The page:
Introduction

This manual describes the installation and use of the OpenXPKI software, an Open Source trustcenter solution written by The OpenXPKI Project.

The intended audience are CA administrators and operators. We assume that readers are familiar working on a Unix shell and have enough background knowledge about Public Key Infrastructures to understand the relevant terms.

The OpenXPKI manual is split into the following sections:

  • The introduction, which you are reading right now. Following this abstract, you will learn more about where to get the software, where to get help. Furthermore, a high-level overview of the system design and some key concepts will be presented.
  • The Quickstart guide lays the emphasis on getting a minimal Certificate Authority (CA) without any bells and whistles running. Reference to further configuration options is provided inline, so that you know where to look if you want to configure more advanced features. Please note that setting up a working CA is a complex task and thus the ‘’quick’’ in “quick start” may be a bit euphemistic.
  • The Setup and Configuration chapter gives a more detailed introduction with brief configuration examples to adjust the system to your needs based on the existing, pre-defined workflows and code.
  • In the Technical Operation Manual chapter we describe commands and tools which are required for setting up the non-config items (e.g. the crypto tokens) and to perform daily operation.
  • If you need to extend the system, read the Extending OpenXPKI section to learn how to use the workflow engine and the connector layer to make the system fit your needs.

Key features

Assuming this is your first contact with OpenXPKI here is a quick summary of what it is and what it is capable of.

OpenXPKI aims to be an enterprise-scale Public Key Infrastructure (PKI) solution, supporting well established infrastructure components like RDBMS and Hardware Security Modules (HSMs). It started as the successor of OpenCA, and builds on the experience gained while developing it as well as on our experience in large public key infrastructures.

  • CA rollover: “Normal” trust center software usually does not account for the installment of a new CA certificate, thus if the CA certificate becomes invalid, a complete re-deployment has to be undertaken. OpenXPKI solves this problem by automatically deciding which CA certificate to use at a certain point in time.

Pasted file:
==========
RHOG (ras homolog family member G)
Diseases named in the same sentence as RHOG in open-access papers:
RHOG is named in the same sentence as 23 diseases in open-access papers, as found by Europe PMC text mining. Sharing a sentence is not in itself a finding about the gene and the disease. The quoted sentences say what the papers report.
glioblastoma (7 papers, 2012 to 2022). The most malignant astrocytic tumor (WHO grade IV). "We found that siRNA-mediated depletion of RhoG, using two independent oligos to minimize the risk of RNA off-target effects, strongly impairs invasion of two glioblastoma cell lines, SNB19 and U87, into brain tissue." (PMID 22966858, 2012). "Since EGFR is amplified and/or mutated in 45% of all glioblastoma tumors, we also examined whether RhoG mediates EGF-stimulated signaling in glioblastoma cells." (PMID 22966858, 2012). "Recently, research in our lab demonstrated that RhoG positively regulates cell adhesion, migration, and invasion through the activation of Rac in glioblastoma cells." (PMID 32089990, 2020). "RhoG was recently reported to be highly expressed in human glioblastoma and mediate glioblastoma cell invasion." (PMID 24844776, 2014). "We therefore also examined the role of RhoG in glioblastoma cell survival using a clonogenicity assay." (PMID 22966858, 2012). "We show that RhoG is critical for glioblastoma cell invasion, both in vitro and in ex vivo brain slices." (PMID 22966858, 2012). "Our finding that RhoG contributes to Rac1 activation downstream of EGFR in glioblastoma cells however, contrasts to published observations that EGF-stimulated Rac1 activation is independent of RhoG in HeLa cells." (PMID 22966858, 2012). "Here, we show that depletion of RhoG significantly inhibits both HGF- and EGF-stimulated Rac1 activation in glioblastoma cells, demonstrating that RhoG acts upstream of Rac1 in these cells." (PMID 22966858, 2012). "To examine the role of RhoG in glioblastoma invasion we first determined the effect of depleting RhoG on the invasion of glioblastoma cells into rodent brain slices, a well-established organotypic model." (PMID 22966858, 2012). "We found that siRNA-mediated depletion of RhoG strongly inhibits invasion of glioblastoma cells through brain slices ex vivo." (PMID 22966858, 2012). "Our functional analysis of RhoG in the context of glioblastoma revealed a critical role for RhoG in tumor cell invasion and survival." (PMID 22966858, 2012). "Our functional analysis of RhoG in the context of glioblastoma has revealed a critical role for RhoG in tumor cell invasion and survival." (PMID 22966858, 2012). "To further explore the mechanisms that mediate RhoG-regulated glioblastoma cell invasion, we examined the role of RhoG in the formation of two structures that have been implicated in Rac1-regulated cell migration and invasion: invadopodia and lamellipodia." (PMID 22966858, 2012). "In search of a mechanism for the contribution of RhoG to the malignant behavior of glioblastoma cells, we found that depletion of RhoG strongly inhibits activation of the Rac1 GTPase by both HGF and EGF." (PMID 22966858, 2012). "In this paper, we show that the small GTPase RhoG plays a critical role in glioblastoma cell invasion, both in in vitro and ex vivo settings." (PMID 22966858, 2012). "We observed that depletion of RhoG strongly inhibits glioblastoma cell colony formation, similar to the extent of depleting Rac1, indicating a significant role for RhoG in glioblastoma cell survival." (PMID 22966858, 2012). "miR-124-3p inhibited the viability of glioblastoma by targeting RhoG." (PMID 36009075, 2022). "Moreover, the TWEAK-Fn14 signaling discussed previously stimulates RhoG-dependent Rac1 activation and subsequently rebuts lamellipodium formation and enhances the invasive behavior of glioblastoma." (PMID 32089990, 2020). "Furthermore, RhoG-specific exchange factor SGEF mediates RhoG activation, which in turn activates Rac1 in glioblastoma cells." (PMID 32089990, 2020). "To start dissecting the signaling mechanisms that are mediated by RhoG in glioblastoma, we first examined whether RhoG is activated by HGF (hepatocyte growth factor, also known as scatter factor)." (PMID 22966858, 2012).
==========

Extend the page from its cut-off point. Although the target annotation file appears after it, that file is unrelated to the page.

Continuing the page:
• Support for multiple so-called PKI realms: Different CA instances can be run in a single installation without any interaction between them, so one machine can be used for different CAs.
  • Private key support both in hardware and software: OpenXPKI has support for professional Hardware Security Modules such as the nCipher nShield or the Safenet Luna CA modules. If such modules are not available, access to a key can be protected by using a threshold secret sharing algorithm.
  • Professional database support: The user can choose from a range of database backends, including commercial ones such as Oracle which are typically used in enterprise scenarios.
  • Many different interfaces to the server: Humans can access the CA server using a web-interface. Embedded devices such as routers can also use the Simple Certificate Enrollment Protocol (SCEP) to talk to the server and apply for certificates - including automatic renewal. If integration into existing systems is required, REST and SOAP interfaces are also available.
  • Workflow Engine: OpenXPKI aims to be extremly customizable by allowing the definition of workflows for any process you can think of in the PKI area. Typical workflows such as editing and approving certificate signing requests, certificate and CRL issuance are already implemented. Implementing your own idea is normally pretty easy by defining a workflow in a YAML configuaration file and (maybe) implementing a few lines in Perl.
  • I18N: Localization of the application and interfaces is easily possible.
  • Self-Service application for smartcard/token personalization: A web application which allows a user to easily create and install certificates to a smartcard is available (commercial third party component required).
  • Template-based certificate details: Contrary to the typical CA system, your users do not need to know about how you would like the subject to look like - you can just ask them for the information they know (for example a hostname and port) and OpenXPKI will create the corresponding subject and subjectAlternativeNames for you. Regular expression support allows you to enforce certificate naming conventions easily.
  • Interchangeble notifation backends We can of course send eMail notifications to customers and operators but if you have a heavy load of certificate requests that need additional communication with the requesters, you can attach a ticket system like [http://www.bestpractical.com/rt/ Request Tracker], which will receive updates on the certificate status.